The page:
HHS is one of the first government agencies to utilize the participatory nature of the Internet to create a dialogue around a specific issue or campaign. This effort to engage individuals in an online conversation is the one of many steps HHS will be taking to carry out its campaign to encourage Americans to prepare. By preparing now, individuals will be better able to withstand the impact of a pandemic, slow the spread of disease, and lessen the overall impact to themselves, their families and to society.

Ideas and dialogue generated during the leadership blog will contribute to HHS' upcoming pandemic influenza leadership forum in June, an event which will bring together approximately 80 U.S. leaders representing the business, faith, civic and health care communities. The dynamic leadership forum will call on participants to help Americans become more prepared for an influenza pandemic by leveraging their influence and expertise in their communities to actively promote individual pandemic preparedness.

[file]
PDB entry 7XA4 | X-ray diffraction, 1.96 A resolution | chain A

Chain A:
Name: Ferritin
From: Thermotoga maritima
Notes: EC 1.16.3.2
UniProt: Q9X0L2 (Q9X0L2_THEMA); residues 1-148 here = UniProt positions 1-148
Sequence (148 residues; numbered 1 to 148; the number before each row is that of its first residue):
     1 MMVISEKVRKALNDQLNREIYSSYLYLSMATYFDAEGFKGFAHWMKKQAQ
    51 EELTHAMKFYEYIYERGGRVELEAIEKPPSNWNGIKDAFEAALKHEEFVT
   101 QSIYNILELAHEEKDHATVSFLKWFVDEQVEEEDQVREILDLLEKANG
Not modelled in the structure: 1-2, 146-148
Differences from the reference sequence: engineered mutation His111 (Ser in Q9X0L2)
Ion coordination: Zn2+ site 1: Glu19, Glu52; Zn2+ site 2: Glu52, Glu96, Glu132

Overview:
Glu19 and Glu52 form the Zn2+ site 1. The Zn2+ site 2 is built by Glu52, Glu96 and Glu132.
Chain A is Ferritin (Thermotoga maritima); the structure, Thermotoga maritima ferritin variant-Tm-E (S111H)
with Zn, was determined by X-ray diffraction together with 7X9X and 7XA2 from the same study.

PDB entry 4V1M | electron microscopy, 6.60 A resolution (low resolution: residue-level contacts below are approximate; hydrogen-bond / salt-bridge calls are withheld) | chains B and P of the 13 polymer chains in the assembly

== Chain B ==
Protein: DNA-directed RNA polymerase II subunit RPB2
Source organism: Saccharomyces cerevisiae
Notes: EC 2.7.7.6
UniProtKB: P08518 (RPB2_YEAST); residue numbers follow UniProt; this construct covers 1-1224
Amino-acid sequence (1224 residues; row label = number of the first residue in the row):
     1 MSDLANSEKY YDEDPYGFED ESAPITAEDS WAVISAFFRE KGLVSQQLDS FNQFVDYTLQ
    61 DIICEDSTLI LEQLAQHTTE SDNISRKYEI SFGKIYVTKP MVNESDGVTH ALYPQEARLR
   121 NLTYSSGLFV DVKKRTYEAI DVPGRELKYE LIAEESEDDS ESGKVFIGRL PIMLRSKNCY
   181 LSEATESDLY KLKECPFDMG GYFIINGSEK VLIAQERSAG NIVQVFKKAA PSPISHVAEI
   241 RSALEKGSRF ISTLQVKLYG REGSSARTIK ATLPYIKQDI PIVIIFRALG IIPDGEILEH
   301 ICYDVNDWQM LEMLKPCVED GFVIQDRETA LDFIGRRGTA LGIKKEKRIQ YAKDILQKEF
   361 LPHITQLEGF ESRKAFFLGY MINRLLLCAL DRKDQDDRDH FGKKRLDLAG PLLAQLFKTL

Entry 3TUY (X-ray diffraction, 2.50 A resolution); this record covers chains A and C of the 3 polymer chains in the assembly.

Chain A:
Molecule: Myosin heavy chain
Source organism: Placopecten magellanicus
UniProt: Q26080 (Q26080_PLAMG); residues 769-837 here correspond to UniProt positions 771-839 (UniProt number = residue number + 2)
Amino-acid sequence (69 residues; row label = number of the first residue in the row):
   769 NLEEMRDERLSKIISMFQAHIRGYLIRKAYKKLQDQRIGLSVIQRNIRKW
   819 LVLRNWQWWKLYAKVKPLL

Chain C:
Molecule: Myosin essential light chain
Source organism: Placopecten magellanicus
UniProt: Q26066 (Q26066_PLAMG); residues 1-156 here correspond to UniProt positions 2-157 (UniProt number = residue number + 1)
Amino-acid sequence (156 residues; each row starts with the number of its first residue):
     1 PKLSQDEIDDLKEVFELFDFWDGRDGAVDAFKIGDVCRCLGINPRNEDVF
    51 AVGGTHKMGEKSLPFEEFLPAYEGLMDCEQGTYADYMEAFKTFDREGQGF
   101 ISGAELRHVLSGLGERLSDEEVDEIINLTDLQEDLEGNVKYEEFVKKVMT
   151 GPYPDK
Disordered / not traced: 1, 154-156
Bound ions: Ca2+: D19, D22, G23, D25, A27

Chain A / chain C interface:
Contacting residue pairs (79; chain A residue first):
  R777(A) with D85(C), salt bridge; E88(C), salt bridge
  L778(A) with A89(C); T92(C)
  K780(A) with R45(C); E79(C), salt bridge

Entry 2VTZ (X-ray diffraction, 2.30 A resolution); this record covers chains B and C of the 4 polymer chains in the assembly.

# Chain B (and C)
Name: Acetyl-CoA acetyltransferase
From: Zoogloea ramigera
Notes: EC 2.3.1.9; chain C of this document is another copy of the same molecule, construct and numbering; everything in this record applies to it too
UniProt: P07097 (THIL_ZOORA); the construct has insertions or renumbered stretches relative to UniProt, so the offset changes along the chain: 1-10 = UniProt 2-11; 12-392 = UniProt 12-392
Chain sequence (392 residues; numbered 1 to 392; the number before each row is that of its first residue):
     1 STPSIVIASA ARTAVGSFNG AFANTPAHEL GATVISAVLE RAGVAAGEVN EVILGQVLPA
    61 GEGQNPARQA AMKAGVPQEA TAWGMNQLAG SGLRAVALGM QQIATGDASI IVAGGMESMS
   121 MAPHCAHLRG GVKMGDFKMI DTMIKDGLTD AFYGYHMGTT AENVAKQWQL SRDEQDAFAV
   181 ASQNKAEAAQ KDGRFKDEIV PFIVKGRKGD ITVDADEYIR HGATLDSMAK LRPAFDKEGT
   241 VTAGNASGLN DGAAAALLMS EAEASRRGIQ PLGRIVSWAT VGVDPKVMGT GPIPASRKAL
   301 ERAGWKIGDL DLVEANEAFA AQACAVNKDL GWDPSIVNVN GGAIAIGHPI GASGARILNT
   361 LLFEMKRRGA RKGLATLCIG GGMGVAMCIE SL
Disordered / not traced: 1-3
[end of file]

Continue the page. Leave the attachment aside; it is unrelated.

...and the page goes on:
"It may not be possible to predict with certainty when the next flu pandemic will occur or how severe it will be, but it is essential to prepare ahead of time and that time is now," Secretary Leavitt said. "We are the first generation ever to have an opportunity to prepare in advance of a pandemic. Government alone can't prepare the nation for a pandemic. This is a shared responsibility and the challenge requires leadership from those most trusted and respected in their communities."

The pandemic-focused leadership blog gives national leaders the opportunity to participate in an ongoing and critical conversation about the potential impact of a pandemic on individuals, families, communities and workplaces. Participating bloggers will be asked specific questions related to the threat of a pandemic in the U.S. and will collaborate on ideas for what can be done to help their employees, constituents, customers, congregations and clients prepare now.

Approximately 16 influential leaders, including leading authorities on pandemic flu, will blog throughout the next five weeks. A few of the participant bloggers include Pierre Omidyar, Founder and Chairman of Ebay and Co-founder of Omidyar Network; David Eisner, CEO of the Corporation for National and Community Service; and Greg Dworkin, Founding Editor of Flu Wiki and Chief of Pediatric Pulmonology and Medical Director of the Pediatric Inpatient Unit at Danbury Hospital in Danbury, Conn.